Investments That Are Recession-Proof
Pharmaceutical stocks, a subset of the healthcare industry, are traditionally considered “defensive,” along with other industries like utilities. This is because even in the midst of an economic crisis, people need medication and to be treated for illnesses. As an example, if you are on a blood pressure medication, you’re not likely to stop taking that when a recession comes. More likely, you’re going to stay on your medication even if it means that you have to find a new way to pay for it. This and countless other examples demonstrate why healthcare stocks can still be a good play even in an economic downdraft.
High-Yield Savings Account
A high-yield savings account might not be the best long-term investment for your money, but it can be a great place to ride out uncertain economic times. Even in an era of near-zero interest rates, accounts like the PenFed Premium Online Savings Account still pay a high 1.25% annual percentage yield1 with no monthly maintenance fees and a low $5 minimum. That’s a pretty good deal for an insured account that will keep your funds safe during a recession when you might need emergency funds to get you through tough times.
1APY (annual percentage yield) is accurate as of May 8, 2020, and is subject to change at any time. Fees may reduce earnings. Federally insured by NCUA.
Technology stocks are not always considered a classic defensive play during a recession. However, the COVID-19 recession might be different. With so much of the globe under “stay-at-home” orders, technology has proven to be a vital and thriving link thus far. Between binge-watching Netflix at home, ordering packages from Amazon or connecting with friends, relatives and workers via Zoom, many tech stocks are holding up quite well during this recession. The trend may continue for as long as social distancing is required.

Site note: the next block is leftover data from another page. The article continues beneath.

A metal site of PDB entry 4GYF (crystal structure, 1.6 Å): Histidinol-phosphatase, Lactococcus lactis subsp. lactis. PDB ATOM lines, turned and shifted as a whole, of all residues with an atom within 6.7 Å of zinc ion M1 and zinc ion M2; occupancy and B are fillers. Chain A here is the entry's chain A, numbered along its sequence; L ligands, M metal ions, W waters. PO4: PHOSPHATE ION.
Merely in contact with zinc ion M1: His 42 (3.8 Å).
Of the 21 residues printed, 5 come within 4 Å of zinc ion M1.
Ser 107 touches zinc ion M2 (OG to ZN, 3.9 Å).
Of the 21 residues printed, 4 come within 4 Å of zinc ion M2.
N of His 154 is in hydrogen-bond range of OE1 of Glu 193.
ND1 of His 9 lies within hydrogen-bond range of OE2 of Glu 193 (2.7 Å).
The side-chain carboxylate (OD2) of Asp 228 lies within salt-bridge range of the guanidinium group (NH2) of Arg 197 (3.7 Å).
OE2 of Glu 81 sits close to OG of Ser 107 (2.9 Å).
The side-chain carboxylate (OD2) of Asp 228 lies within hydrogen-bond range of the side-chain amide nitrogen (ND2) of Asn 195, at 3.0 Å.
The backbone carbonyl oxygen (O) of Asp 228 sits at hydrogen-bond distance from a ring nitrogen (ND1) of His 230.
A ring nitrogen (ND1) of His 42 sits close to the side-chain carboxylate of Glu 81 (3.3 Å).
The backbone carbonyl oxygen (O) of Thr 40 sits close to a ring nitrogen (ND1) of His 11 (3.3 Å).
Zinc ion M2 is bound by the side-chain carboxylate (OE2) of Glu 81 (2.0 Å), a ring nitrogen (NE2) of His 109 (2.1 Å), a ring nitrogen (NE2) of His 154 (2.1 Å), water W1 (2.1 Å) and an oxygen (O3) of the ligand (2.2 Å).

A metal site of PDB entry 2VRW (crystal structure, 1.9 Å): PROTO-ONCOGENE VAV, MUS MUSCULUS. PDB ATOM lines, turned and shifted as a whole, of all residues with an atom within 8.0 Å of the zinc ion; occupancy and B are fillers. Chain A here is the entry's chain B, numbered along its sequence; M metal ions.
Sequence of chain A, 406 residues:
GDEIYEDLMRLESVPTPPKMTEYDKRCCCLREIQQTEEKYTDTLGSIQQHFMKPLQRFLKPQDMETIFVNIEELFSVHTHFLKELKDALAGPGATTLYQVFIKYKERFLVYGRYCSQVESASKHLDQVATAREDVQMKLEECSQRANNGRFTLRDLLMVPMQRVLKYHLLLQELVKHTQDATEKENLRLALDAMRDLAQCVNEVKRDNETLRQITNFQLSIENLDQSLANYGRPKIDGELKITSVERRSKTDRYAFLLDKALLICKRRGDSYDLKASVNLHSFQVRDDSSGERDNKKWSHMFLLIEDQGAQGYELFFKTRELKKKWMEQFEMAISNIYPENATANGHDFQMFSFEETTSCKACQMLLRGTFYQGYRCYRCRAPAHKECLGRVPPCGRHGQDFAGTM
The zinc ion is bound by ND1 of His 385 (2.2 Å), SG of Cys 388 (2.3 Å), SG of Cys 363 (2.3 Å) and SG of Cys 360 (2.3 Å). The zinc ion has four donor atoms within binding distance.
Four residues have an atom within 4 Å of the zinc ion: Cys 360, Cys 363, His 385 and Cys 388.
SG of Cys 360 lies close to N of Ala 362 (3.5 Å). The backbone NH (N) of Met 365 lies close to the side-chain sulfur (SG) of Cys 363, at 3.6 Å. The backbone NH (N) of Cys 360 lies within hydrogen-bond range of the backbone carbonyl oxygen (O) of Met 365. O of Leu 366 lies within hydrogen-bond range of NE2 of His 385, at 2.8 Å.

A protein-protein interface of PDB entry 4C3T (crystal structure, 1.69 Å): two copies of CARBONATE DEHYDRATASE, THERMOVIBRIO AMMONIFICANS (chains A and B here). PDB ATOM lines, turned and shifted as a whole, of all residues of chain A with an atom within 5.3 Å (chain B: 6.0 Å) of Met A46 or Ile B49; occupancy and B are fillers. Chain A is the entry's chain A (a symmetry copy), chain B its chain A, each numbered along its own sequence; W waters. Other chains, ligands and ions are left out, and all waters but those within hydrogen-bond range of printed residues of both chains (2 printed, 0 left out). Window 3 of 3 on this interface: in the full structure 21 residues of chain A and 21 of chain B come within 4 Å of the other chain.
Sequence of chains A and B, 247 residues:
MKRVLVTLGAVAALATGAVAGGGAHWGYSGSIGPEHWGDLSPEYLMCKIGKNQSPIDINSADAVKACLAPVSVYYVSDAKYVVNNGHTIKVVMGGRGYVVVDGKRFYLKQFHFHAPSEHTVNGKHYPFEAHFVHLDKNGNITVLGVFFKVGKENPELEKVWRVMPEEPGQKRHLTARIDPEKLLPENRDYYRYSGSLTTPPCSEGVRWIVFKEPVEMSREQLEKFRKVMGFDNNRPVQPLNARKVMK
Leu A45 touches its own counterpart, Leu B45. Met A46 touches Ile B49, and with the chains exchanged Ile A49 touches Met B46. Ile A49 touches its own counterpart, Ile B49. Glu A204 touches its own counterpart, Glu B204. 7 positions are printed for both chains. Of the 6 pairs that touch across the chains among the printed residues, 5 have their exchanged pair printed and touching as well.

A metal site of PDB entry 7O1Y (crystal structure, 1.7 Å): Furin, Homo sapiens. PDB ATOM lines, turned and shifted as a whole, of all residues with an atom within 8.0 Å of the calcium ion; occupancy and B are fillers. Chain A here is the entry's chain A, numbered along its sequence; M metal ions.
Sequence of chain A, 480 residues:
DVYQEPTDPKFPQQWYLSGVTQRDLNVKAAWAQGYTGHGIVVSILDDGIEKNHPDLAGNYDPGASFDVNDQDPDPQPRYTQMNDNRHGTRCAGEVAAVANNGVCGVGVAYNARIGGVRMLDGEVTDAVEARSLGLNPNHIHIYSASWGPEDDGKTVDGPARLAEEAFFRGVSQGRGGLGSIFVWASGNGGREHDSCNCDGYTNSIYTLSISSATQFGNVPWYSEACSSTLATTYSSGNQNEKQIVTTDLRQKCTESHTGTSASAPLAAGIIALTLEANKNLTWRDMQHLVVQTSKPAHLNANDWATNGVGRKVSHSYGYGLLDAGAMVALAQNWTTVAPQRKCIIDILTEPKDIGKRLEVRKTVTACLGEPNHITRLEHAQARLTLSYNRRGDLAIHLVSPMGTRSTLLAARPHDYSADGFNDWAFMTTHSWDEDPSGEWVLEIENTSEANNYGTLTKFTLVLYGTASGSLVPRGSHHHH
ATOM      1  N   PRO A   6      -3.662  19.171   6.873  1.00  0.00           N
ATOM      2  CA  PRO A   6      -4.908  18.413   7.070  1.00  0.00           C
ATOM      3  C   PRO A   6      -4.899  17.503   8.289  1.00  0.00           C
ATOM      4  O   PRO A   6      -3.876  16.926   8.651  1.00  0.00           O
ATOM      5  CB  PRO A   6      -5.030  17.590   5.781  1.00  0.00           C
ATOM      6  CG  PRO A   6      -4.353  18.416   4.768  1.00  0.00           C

Grocery stores run on thin margins, which can make them tricky investments. During recessions, however, grocery stores often have an uptick in sales and profitability. As consumers trim their spending on eating out at restaurants, they tend to buy more groceries and eat at home. Even during the bleakest of recessions, people still need to eat, and grocery stores provide this necessary service in a more affordable package than restaurants. During the COVID-19 pandemic, this is particularly true, as sitting down to eat inside a restaurant is currently not an option and may not be for some time.
Utility stocks fall into the same defensive, necessary category as grocery stores. Even when consumers trim back their spending, they still need water coming in through their pipes and power coming in through their lines. There will always be a demand for the product utilities provide, even during a recession. Utility stocks also tend to pay high and consistent dividends, which makes them more appealing to investors looking to get defensive.
Precious metals like gold and silver are often in demand during stock market sell-offs and times of overall economic unease. The reason is that precious metals are seen as a “store of value,” something tangible that investors can physically hold onto while their intangible assets, like stocks, go down in value. Gold also tends to rise during low-interest-rate environments; since gold doesn’t pay a dividend, it becomes more attractive when other instruments are not paying much income either. Early in the COVID-19 sell-off, precious metals also dropped in value as investors had to raise cash any way they could. However, since then gold has rebounded nicely.
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